Barbara Yoder teaches English as a Second Language at the University of Kansas. Formerly, she worked as an art museum educator at the Frist Center for the Visual Arts in Nashville, Tennessee. She and her husband, Roger Martin, belong to Peace Mennonite Church in Lawrence, Kansas, where they both serve on the worship committee. This piece was written as a companion to Roger’s post, The night I didn’t fight.
My husband and I are driving home late at night, and I’m in tears. We’ve come from the latest meeting of a group of friends who’ve gathered since 2003 to eat hors d’oeuvres and discuss a wide array of topics. Tonight the focus was prejudice.
As I predicted and dreaded, hurtful things were said about the group I most identify with – Christians.
I’m Mennonite, born and raised. My husband Roger, is newer to the faith. We met at our small church in a Midwestern university town, and most of our friends are non-believers.
Tonight wasn’t the first time my friends had lambasted Christianity in my presence, and it wasn’t the first time I’d driven home in tears. But it was the first time I seriously considered quitting the group.
When my friends had said hurtful things in the past, I’d explained with cool reason that Mennonites didn’t fit their sense of Christians. I’d said that Jesus preached loving-kindness, peace, justice and tolerance, qualities these good folks hold dear. I described how Mennonites practice Jesus’ radical example of non-resistance, and how our ancestors were martyred by the thousands for it.
I distinguished between “Christians” and Christians — some may have co-opted Jesus’ title, but others tried to enact his teachings.
This went nowhere.
Tonight, when a group member spoke of her prejudice against Christians, I knew she meant Christian fundamentalists, not Mennonites. The formerly Catholic retired professor of nursing said that her sister’s life was wrecked when, as a young woman, she had joined a “rabid born-again sect.” Upon her death, divorced from both spouse and Catholicism, she was refused burial in the local Catholic cemetery. I can see why my friend became a Buddhist.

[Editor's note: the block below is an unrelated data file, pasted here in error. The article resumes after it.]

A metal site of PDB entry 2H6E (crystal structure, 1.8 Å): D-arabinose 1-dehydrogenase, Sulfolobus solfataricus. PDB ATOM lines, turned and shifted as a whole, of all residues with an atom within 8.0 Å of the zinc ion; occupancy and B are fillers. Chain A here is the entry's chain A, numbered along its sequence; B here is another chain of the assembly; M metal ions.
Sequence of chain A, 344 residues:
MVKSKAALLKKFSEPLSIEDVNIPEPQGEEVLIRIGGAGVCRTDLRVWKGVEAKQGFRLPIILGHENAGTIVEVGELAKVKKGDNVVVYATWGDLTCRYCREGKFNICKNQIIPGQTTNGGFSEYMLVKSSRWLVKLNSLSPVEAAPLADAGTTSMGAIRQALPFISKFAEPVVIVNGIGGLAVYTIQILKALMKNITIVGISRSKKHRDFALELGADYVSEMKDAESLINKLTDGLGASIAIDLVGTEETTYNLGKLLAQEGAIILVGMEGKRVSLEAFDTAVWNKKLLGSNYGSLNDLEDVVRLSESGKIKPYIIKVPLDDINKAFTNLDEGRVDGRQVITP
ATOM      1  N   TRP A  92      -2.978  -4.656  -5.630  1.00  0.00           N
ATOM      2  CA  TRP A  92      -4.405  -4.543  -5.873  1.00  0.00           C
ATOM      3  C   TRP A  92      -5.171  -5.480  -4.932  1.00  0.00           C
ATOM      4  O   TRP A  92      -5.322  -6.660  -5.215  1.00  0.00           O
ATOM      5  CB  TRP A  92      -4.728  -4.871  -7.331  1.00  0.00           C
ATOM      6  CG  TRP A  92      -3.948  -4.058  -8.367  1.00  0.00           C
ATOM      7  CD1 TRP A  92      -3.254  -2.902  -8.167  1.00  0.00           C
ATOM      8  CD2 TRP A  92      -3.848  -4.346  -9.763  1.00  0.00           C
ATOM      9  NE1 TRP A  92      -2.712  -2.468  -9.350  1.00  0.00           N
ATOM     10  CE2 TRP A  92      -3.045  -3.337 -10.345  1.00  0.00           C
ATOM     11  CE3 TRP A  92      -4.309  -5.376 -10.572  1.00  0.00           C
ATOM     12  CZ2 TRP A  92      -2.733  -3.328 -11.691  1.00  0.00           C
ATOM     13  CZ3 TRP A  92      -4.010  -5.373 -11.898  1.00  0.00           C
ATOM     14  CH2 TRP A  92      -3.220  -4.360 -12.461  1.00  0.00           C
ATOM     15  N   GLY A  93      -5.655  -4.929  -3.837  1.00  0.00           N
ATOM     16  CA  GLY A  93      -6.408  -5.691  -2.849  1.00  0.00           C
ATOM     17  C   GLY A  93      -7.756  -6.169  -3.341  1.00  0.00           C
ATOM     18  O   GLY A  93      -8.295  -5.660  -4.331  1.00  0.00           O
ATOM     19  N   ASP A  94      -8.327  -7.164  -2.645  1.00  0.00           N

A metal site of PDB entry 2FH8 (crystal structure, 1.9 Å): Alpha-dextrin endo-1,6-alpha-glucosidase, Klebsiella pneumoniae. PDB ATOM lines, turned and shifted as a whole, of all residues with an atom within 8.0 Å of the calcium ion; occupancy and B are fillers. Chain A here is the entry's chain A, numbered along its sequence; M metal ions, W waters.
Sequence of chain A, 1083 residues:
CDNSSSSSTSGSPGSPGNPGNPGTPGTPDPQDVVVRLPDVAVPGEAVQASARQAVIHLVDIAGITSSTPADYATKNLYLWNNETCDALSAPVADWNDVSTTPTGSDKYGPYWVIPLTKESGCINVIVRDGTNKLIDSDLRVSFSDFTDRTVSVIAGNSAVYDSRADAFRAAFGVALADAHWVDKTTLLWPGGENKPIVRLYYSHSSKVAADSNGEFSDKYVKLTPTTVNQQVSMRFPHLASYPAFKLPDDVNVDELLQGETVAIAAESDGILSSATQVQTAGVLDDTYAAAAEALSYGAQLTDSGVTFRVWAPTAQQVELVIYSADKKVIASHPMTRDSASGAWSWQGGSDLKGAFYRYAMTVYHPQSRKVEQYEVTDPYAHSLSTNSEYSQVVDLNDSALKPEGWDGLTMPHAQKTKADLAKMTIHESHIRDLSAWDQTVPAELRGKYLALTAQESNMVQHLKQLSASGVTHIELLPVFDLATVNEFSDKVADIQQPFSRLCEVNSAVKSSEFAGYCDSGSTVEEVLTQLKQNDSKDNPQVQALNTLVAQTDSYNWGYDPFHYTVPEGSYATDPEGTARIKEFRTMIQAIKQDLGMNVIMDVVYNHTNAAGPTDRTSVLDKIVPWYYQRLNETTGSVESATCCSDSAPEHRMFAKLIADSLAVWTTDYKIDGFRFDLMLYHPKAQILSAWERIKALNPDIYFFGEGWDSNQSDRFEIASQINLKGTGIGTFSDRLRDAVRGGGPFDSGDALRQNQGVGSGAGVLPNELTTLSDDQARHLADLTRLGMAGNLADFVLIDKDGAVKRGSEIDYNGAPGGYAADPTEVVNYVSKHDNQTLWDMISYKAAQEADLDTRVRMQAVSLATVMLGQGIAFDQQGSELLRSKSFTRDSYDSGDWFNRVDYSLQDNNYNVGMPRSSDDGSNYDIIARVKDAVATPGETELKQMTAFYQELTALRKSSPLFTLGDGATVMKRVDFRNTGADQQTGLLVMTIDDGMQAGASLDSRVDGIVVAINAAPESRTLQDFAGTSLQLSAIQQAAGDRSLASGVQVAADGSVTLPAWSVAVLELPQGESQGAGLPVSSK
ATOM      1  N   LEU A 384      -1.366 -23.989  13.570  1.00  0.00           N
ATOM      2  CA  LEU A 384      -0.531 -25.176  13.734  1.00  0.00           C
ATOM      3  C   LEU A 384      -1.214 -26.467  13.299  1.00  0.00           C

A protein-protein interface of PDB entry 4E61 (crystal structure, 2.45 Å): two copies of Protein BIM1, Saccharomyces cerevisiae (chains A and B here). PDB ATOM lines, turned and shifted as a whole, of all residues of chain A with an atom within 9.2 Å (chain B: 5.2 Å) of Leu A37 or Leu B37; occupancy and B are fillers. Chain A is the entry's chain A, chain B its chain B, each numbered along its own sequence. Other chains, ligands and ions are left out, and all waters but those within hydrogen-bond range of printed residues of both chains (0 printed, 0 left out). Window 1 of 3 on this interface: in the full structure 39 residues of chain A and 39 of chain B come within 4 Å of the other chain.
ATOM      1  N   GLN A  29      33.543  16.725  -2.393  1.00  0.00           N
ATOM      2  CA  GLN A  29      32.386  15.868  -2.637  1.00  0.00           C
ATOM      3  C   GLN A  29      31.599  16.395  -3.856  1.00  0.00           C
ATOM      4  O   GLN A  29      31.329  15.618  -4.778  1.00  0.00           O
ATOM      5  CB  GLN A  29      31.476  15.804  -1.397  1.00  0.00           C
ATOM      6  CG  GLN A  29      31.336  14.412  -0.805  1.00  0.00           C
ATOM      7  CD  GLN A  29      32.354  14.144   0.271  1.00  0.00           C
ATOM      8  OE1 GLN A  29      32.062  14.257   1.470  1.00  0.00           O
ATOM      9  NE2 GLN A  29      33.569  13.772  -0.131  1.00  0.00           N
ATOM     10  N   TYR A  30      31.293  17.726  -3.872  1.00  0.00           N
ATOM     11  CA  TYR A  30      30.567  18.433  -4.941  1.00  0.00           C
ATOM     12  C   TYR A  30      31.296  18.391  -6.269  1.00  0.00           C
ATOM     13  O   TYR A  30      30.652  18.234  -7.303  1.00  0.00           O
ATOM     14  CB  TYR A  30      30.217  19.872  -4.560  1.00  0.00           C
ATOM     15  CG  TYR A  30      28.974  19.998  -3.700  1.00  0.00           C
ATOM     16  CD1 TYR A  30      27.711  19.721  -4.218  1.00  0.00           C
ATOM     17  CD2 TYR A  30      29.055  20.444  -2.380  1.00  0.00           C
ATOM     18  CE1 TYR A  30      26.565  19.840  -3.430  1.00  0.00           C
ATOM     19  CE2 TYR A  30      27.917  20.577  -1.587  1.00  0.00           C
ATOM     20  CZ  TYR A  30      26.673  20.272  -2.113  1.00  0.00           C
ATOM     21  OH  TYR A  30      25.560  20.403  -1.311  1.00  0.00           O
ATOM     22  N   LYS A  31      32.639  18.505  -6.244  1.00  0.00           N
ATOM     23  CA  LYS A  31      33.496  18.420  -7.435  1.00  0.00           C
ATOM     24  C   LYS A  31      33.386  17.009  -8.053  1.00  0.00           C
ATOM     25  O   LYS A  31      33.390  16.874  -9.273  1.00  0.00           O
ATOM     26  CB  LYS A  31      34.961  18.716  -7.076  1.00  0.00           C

This story opened the door to a torrent of angry comments. Someone, perhaps sensing my discomfort, submitted that there’s a difference between fundamentalists and other Christians, but her comment was lost in the din. At least that’s how I remember things.
Roger experienced the discussion differently. He felt none of my distress and alienation, and he tried to soothe my feelings on the drive home. But the unsootheable feelings burrowed in and set up housekeeping.
Should I stay or quit?
For several weeks, I searched myself and scripture for answers.
While my first inclination was to quit, my second was to pray. I prayed to feel better. I prayed for my friends, prayed to love them. I prayed for God’s will. I prayed to embody Christ. I prayed that my light might shine. I sound like a goody-two-shoes, I know.
In her book, “Help, Thanks, Wow,” Anne Lamott talks about prayers said in desperation. “God help me,” is a great prayer, she writes, “ … as we are then at our absolutely most degraded and isolated, which means we are nice and juicy with the consequences of our best thinking and are thus possibly teachable.”
I explored scripture, too. Jesus says we should be happy when people insult or mistreat us for his sake. “Rejoice and be glad, because a great reward is kept for you in heaven” (Matt. 5:11). I chafed at the thought of doing the right thing for a carrot, my heavenly reward, so I kept searching. In Matthew 5:44, Jesus says we ought to love our enemies and pray for those who mistreat us. This too, didn’t feel quite right.
I did feel mistreated, but the offenders were my friends, not my enemies.
Maybe all this praying and supplicating and reading did result in my best thinking. Maybe I’ve been teachable, too. All I know is that one day, I probed the sore spot in my heart, and it no longer hurt. I realized it was over. I knew without a doubt I would stay. The next meeting is at our house, and the choice of topic is ours to make.